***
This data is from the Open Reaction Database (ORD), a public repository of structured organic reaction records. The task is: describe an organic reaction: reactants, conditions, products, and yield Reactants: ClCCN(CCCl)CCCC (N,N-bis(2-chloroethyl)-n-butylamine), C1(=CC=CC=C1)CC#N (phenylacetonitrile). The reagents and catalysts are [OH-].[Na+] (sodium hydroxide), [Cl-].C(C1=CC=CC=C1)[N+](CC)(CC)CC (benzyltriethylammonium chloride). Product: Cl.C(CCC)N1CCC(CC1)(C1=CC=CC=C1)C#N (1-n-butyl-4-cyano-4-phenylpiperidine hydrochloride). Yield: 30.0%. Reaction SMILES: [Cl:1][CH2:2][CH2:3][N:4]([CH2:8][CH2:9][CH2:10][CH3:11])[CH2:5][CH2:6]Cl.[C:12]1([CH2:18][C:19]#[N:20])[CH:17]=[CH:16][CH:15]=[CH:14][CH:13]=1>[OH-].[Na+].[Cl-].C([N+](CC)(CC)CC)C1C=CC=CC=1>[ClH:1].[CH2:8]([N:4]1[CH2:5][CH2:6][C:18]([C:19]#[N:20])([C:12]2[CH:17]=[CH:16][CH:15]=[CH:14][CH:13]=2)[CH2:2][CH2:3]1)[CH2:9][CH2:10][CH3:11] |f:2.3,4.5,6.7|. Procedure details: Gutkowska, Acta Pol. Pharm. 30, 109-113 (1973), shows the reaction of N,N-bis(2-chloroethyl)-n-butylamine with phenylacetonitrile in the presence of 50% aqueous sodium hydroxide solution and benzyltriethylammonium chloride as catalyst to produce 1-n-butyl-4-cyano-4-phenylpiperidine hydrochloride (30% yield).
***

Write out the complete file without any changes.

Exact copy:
This data is from the Open Reaction Database (ORD), a public repository of structured organic reaction records. The task is: describe an organic reaction: reactants, conditions, products, and yield Reactants: ClCCN(CCCl)CCCC (N,N-bis(2-chloroethyl)-n-butylamine), C1(=CC=CC=C1)CC#N (phenylacetonitrile). The reagents and catalysts are [OH-].[Na+] (sodium hydroxide), [Cl-].C(C1=CC=CC=C1)[N+](CC)(CC)CC (benzyltriethylammonium chloride). Product: Cl.C(CCC)N1CCC(CC1)(C1=CC=CC=C1)C#N (1-n-butyl-4-cyano-4-phenylpiperidine hydrochloride). Yield: 30.0%. Reaction SMILES: [Cl:1][CH2:2][CH2:3][N:4]([CH2:8][CH2:9][CH2:10][CH3:11])[CH2:5][CH2:6]Cl.[C:12]1([CH2:18][C:19]#[N:20])[CH:17]=[CH:16][CH:15]=[CH:14][CH:13]=1>[OH-].[Na+].[Cl-].C([N+](CC)(CC)CC)C1C=CC=CC=1>[ClH:1].[CH2:8]([N:4]1[CH2:5][CH2:6][C:18]([C:19]#[N:20])([C:12]2[CH:17]=[CH:16][CH:15]=[CH:14][CH:13]=2)[CH2:2][CH2:3]1)[CH2:9][CH2:10][CH3:11] |f:2.3,4.5,6.7|. Procedure details: Gutkowska, Acta Pol. Pharm. 30, 109-113 (1973), shows the reaction of N,N-bis(2-chloroethyl)-n-butylamine with phenylacetonitrile in the presence of 50% aqueous sodium hydroxide solution and benzyltriethylammonium chloride as catalyst to produce 1-n-butyl-4-cyano-4-phenylpiperidine hydrochloride (30% yield).